Wegner vs. Macci
I just viewed the Weekly Tennis Tip by Rick Macci on the USPTA website and it perfectly illustrates how different he and Oscar Wegner are in their approaches to "modern tennis". I'd be happy to explain if anyone is interested, or perhaps someone else can.
Tell us about Oscars clinic.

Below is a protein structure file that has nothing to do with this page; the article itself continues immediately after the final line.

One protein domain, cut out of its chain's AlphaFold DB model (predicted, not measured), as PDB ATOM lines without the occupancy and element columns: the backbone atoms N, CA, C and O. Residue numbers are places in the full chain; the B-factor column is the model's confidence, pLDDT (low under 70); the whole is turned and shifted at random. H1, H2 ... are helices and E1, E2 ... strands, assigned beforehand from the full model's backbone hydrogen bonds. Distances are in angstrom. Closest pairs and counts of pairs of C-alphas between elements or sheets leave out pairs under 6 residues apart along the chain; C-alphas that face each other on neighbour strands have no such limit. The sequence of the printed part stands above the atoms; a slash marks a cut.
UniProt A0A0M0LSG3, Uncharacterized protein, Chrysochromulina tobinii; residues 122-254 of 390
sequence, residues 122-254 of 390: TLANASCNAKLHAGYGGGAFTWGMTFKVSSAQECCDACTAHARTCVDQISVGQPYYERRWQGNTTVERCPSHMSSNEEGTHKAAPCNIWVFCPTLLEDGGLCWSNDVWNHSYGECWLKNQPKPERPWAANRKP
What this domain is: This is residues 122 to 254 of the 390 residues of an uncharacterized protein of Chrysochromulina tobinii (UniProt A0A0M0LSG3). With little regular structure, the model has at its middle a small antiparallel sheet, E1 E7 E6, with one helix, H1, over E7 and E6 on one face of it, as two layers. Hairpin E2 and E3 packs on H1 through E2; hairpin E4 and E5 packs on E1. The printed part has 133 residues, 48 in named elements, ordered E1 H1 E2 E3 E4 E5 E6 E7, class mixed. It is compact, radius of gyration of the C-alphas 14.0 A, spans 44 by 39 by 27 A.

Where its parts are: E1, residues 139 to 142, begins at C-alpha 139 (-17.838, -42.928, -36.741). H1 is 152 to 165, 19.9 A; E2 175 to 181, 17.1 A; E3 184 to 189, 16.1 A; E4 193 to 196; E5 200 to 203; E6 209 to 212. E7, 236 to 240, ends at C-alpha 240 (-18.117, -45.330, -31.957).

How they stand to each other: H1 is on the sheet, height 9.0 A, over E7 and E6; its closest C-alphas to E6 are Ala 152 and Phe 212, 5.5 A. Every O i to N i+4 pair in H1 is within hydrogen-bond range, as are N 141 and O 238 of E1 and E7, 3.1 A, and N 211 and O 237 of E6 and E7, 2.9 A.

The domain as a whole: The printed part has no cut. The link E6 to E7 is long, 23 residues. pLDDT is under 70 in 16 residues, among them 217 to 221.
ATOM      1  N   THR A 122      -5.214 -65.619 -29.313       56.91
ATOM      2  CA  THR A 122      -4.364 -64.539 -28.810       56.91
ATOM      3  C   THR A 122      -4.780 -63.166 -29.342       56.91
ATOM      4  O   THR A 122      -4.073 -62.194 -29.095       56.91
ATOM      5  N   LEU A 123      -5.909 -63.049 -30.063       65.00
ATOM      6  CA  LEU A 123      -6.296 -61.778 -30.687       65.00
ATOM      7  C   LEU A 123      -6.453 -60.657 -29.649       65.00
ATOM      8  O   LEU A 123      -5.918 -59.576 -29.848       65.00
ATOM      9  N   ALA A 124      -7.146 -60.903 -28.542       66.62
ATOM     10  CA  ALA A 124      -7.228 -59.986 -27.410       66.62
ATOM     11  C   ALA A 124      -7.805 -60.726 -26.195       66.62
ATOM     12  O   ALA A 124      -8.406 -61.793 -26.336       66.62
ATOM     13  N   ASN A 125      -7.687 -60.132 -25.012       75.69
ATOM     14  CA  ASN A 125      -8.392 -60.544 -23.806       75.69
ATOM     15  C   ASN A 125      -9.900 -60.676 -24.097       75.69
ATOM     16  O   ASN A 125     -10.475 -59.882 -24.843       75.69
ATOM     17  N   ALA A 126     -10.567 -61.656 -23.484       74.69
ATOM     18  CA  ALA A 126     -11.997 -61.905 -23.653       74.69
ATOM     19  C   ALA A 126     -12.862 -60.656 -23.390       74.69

There were 25 participants; all but 6 were teaching pros, and most of them were MTM certified. People came from all over So Cal to work with Oscar in person. 2 coaches flew in for the day from Sacramento! Now that's dedication. But, that's the way it is with Oscar's coaches - they are dedicated to his method because they know from personal experience how well it works. We were on court for 6 hours; a morning session, lunch then afternoon session. Each participant got plenty of time to ask questions, clarify data, have Oscar analyze strokes and make suggestions. We did several drills including the serve, the volley, groundstrokes, and there was an open forum discussion on teaching techniques. Although the weather was very warm (we were having a heat wave that week) everybody stayed hydrated and there were plenty of healthy snacks to keep us all going. Everybody got to experience Oscar's method first-hand, clear up misconceptions and understand better how easy it is to play like the pros and teach others to do so and enjoy the game so much more. Afterwards several of us went out to dinner and shared personal stories with Oscar and listened intently to his numerous anecdotes about being on the tour and working with top coaches and players over the years. To learn more about Oscar's method go to www.tennisteacher.com